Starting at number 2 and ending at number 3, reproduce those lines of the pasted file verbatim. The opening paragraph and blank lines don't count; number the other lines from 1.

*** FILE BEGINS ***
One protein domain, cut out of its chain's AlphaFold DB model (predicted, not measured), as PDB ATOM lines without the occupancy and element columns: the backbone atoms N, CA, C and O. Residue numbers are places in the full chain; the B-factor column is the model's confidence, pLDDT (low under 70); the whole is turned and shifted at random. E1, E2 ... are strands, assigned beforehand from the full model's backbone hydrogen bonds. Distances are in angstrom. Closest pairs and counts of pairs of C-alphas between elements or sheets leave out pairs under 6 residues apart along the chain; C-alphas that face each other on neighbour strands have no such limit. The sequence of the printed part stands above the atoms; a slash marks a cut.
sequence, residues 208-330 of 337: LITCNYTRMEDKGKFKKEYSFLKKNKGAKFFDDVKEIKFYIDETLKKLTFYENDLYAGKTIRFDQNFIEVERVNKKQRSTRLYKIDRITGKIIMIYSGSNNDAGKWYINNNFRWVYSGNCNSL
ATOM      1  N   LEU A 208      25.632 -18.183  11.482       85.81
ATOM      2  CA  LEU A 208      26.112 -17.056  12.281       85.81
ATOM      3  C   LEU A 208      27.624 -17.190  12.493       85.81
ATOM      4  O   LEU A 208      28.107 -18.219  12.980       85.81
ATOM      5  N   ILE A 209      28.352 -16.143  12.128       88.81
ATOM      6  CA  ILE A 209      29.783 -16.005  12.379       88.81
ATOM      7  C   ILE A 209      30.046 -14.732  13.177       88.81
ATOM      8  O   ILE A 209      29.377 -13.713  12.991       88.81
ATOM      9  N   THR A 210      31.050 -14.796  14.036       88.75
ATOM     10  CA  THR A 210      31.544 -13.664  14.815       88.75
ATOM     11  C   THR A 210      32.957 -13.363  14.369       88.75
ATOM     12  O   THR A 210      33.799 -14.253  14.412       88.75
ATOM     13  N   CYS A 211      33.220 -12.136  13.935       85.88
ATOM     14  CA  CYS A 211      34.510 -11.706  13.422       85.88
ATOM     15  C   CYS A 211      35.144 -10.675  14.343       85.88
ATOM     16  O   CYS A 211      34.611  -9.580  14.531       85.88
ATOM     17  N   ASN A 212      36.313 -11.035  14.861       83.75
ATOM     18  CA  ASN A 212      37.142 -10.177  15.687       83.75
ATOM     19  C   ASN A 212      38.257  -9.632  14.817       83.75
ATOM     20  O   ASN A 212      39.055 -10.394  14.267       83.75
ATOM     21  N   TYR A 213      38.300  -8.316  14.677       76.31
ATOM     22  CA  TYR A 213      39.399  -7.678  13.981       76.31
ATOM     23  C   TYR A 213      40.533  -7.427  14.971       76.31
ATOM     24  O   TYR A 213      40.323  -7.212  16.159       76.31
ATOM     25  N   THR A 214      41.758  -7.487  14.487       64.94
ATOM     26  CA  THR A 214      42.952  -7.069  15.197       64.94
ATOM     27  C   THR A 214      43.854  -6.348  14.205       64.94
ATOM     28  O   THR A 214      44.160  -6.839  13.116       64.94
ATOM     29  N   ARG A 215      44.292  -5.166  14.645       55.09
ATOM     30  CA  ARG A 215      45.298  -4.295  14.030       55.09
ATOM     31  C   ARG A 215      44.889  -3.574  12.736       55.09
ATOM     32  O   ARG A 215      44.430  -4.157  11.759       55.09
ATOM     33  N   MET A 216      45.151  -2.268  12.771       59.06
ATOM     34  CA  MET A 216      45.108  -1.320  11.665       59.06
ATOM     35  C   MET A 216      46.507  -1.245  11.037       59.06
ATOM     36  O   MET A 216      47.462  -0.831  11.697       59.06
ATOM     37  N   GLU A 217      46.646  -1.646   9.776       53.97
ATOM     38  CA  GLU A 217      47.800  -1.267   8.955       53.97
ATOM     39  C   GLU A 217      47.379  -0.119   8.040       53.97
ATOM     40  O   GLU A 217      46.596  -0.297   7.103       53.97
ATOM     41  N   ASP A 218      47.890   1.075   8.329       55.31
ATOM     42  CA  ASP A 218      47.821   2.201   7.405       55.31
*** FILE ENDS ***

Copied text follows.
ATOM      1  N   LEU A 208      25.632 -18.183  11.482       85.81
ATOM      2  CA  LEU A 208      26.112 -17.056  12.281       85.81